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Eastwood v Kenyon

[1840] 11 Ad & E 438, 113 ER 482

Case summary last updated at 02/01/2020 11:37 by the Oxbridge Notes in-house law team.

Judgement for the case Eastwood v Kenyon

P was the guardian of X and had borrowed money to educate her etc. X’s husband, D, undertook to repay P what he had borrowed to bring up X (previously it had been X herself repaying P). He failed to do so. The court ruled that conferring a benefit on someone voluntarily, which they did not ask for, is not enough to found a contract even when supported by subsequent promise.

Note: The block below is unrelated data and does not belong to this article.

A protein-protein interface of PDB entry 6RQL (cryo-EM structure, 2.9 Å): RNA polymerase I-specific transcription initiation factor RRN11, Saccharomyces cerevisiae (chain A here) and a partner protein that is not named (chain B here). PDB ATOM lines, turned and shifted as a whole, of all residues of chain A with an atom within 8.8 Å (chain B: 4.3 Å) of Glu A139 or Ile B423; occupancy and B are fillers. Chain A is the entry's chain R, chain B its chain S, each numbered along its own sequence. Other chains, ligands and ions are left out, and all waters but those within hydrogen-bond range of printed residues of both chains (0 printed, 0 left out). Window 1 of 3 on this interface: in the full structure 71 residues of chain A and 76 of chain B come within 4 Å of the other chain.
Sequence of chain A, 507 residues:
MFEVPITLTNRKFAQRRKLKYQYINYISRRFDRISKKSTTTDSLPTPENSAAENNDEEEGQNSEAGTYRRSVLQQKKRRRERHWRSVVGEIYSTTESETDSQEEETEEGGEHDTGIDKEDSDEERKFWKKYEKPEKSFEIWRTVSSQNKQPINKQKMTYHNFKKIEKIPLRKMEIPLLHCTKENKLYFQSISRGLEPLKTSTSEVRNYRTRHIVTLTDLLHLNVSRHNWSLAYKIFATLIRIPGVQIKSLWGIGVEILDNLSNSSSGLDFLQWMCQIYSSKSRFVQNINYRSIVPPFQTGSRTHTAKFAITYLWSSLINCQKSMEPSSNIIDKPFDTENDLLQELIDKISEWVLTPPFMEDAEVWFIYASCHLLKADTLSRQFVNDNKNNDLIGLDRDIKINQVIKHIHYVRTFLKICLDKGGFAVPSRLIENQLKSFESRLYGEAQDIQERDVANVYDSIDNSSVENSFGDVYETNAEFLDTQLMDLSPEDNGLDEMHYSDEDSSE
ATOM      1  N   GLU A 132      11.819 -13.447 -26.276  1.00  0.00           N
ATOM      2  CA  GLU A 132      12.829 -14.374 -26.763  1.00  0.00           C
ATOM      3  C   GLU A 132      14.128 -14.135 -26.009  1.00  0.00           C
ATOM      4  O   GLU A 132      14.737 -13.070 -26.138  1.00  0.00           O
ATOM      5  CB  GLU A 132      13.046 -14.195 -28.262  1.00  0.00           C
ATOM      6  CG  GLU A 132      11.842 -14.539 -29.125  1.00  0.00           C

Lord Denman: even if the expense had been at the request of X, there still would be no contract since “past consideration is no consideration at all”. This rule “must be made absolute” and that past consideration creates only moral, NOT contractual, obligation. 

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